By Patricia Daukantas
At the climax of Alfred Hitchcock’s classic 1954 thriller, Rear Window, Jimmy Stewart’s character fends off a murderer by firing flashbulbs in his face. A half-century later, the Department of Homeland Security has invested $1 million in an LED-based device that could accomplish the same feat.
A company called Intelligent Optical Systems Inc. of Torrance, Calif., has been developing the gizmo—dubbed the LED Incapacitator—as a non-lethal weapon that will temporarily blind and disorient criminal suspects who would otherwise put up a fight.
According to a Homeland Security newsletter, the LED Incapacitator looks something like a big flashlight, but it has a large cluster of red, green and blue LEDs focused through a microstructured optical plate. “A built-in rangefinder measures the distance to the nearest pair of eyeballs,” the newsletter says. “Then, a ‘governor’ sets the output and pulse train (a series of pulses and rests) to a level, frequency, and duration that are effective, but safe. The colors and pulses continuously change, leaving no time for the brain or eyes to adapt.”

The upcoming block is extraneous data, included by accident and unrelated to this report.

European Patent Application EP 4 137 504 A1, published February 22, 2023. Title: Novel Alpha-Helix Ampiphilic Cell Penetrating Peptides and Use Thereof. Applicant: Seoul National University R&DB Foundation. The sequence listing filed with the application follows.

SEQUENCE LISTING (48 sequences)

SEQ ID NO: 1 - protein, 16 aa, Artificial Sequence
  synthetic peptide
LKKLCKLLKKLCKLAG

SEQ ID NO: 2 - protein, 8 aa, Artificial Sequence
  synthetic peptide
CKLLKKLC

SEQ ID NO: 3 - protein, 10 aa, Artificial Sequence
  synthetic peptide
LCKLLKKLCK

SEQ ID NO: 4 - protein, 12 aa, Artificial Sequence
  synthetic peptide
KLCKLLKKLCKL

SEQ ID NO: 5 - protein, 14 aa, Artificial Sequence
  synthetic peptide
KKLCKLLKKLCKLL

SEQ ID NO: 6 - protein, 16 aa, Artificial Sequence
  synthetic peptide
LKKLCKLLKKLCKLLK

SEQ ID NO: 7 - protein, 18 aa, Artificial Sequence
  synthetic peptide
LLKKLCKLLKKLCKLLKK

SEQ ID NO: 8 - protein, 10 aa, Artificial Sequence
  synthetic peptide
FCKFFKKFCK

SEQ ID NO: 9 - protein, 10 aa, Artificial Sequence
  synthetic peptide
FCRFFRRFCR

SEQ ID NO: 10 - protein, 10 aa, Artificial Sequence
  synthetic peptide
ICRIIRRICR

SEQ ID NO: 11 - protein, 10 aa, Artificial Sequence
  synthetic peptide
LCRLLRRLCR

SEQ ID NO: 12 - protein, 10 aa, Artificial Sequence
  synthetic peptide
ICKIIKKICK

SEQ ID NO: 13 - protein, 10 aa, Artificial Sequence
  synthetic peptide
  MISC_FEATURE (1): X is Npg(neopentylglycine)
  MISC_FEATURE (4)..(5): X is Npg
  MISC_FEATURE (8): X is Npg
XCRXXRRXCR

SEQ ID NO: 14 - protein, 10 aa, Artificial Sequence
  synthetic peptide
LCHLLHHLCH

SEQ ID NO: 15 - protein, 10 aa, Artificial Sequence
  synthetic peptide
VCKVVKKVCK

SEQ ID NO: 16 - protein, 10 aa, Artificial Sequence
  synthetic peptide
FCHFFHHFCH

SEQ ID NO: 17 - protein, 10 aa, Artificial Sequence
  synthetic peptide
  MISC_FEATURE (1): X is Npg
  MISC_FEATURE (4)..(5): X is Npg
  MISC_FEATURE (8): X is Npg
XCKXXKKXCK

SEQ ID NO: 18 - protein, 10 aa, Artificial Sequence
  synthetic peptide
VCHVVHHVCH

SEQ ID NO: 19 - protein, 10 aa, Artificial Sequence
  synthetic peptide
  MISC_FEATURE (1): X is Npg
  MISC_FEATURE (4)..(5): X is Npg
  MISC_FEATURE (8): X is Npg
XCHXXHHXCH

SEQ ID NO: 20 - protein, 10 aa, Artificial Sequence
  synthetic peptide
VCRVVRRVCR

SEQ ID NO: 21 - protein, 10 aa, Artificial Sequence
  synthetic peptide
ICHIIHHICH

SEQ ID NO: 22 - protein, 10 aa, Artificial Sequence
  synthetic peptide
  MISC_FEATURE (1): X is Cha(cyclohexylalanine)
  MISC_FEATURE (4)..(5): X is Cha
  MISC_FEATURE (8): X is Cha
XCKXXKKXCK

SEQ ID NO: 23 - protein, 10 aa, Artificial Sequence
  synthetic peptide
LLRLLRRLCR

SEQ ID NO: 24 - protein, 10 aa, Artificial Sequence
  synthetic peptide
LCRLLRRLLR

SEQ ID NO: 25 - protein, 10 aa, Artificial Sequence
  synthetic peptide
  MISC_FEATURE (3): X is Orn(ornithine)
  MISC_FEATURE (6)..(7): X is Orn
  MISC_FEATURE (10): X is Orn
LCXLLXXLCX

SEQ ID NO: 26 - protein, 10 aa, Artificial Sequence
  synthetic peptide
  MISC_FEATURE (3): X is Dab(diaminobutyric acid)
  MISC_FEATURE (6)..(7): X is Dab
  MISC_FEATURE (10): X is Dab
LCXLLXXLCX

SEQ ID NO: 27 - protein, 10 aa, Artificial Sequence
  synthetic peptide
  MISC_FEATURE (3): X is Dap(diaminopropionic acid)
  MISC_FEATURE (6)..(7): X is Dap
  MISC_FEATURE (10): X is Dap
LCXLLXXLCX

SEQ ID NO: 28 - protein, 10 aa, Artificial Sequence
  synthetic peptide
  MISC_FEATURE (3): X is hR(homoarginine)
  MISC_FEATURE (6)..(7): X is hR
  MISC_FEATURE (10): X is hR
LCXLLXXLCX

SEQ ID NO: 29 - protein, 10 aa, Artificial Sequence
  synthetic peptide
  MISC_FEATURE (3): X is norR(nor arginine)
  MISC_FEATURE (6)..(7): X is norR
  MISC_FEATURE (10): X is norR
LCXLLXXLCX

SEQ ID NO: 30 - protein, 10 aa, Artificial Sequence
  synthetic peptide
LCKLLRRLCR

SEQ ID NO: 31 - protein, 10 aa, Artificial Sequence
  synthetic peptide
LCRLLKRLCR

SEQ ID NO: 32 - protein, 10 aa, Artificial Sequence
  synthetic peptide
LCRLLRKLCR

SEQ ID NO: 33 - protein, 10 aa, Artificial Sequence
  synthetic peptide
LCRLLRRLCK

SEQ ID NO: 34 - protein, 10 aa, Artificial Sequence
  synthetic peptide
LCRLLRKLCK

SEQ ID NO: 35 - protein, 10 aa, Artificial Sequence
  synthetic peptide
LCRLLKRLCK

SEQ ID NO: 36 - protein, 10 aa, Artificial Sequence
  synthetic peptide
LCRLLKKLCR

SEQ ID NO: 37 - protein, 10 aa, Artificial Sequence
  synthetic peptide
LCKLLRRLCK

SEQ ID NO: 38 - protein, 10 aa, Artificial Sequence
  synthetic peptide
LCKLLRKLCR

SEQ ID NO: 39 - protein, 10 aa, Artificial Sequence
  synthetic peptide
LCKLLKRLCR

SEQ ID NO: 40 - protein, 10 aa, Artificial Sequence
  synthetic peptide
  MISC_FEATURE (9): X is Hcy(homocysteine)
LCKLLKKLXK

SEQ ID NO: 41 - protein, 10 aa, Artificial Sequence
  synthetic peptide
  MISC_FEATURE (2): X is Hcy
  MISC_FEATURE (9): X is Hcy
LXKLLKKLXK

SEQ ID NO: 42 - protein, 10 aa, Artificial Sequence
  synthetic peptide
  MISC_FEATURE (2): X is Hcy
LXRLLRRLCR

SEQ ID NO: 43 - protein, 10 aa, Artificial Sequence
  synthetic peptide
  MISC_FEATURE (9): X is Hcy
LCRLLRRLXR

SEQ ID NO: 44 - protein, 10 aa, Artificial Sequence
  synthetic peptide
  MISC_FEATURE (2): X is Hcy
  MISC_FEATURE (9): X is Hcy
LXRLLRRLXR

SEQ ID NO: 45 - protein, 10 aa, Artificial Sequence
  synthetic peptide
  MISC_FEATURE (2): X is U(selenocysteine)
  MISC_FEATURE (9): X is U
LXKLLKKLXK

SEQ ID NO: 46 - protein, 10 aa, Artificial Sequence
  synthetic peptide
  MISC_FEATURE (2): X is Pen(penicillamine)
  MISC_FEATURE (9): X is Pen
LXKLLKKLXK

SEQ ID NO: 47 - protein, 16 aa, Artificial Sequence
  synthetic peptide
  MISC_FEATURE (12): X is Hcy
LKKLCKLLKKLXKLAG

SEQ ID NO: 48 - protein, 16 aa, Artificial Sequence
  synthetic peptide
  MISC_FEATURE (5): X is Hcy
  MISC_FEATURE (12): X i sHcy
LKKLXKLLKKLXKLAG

The dazzling—and, according to some, nauseating—effect is supposed to wear off after a few minutes, just like the reaction to a bright camera flash. According to a recent USA Today article, the United States is a signatory to a 1995 treaty that bans permanently blinding weapons. However, a representative of the International Committee of the Red Cross expressed concern to USA Today that Incapacitator-like devices, or lasers that are more dangerous than the LED-based gizmo, could show up on the black market and be used against law enforcement officials.
Researchers at the Pennsylvania State University plan to test the LED Incapacitator on human volunteers this fall, and by 2010 the device could join pepper spray and stun guns in police and border-patrol arsenals.
2007-09 September, Miscellaneous Optics